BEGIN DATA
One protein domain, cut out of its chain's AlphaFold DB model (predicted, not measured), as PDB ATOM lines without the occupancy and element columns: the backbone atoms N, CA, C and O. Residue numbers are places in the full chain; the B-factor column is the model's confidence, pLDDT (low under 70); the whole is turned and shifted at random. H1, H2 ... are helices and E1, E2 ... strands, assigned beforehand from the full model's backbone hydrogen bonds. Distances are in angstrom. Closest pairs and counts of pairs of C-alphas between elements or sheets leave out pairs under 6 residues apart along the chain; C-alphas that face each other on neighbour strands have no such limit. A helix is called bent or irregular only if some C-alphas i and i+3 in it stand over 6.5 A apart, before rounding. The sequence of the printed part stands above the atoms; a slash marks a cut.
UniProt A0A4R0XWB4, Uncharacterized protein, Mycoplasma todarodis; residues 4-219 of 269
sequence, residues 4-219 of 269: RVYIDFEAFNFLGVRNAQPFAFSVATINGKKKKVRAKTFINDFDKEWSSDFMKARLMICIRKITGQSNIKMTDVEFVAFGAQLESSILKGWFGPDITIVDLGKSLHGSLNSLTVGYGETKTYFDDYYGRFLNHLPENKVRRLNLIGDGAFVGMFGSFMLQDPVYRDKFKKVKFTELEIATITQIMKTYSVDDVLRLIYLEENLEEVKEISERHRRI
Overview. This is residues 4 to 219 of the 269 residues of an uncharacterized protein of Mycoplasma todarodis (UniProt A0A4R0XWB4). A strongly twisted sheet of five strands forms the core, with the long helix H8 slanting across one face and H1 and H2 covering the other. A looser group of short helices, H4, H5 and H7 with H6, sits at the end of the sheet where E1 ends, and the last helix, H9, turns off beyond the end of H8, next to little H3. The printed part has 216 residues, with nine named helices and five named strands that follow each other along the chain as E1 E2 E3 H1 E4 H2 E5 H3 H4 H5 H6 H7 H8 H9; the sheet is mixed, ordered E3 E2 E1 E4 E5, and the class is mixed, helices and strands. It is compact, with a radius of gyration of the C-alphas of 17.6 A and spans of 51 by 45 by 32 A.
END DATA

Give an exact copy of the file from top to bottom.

One protein domain, cut out of its chain's AlphaFold DB model (predicted, not measured), as PDB ATOM lines without the occupancy and element columns: the backbone atoms N, CA, C and O. Residue numbers are places in the full chain; the B-factor column is the model's confidence, pLDDT (low under 70); the whole is turned and shifted at random. H1, H2 ... are helices and E1, E2 ... strands, assigned beforehand from the full model's backbone hydrogen bonds. Distances are in angstrom. Closest pairs and counts of pairs of C-alphas between elements or sheets leave out pairs under 6 residues apart along the chain; C-alphas that face each other on neighbour strands have no such limit. A helix is called bent or irregular only if some C-alphas i and i+3 in it stand over 6.5 A apart, before rounding. The sequence of the printed part stands above the atoms; a slash marks a cut.
UniProt A0A4R0XWB4, Uncharacterized protein, Mycoplasma todarodis; residues 4-219 of 269
sequence, residues 4-219 of 269: RVYIDFEAFNFLGVRNAQPFAFSVATINGKKKKVRAKTFINDFDKEWSSDFMKARLMICIRKITGQSNIKMTDVEFVAFGAQLESSILKGWFGPDITIVDLGKSLHGSLNSLTVGYGETKTYFDDYYGRFLNHLPENKVRRLNLIGDGAFVGMFGSFMLQDPVYRDKFKKVKFTELEIATITQIMKTYSVDDVLRLIYLEENLEEVKEISERHRRI
Overview. This is residues 4 to 219 of the 269 residues of an uncharacterized protein of Mycoplasma todarodis (UniProt A0A4R0XWB4). A strongly twisted sheet of five strands forms the core, with the long helix H8 slanting across one face and H1 and H2 covering the other. A looser group of short helices, H4, H5 and H7 with H6, sits at the end of the sheet where E1 ends, and the last helix, H9, turns off beyond the end of H8, next to little H3. The printed part has 216 residues, with nine named helices and five named strands that follow each other along the chain as E1 E2 E3 H1 E4 H2 E5 H3 H4 H5 H6 H7 H8 H9; the sheet is mixed, ordered E3 E2 E1 E4 E5, and the class is mixed, helices and strands. It is compact, with a radius of gyration of the C-alphas of 17.6 A and spans of 51 by 45 by 32 A.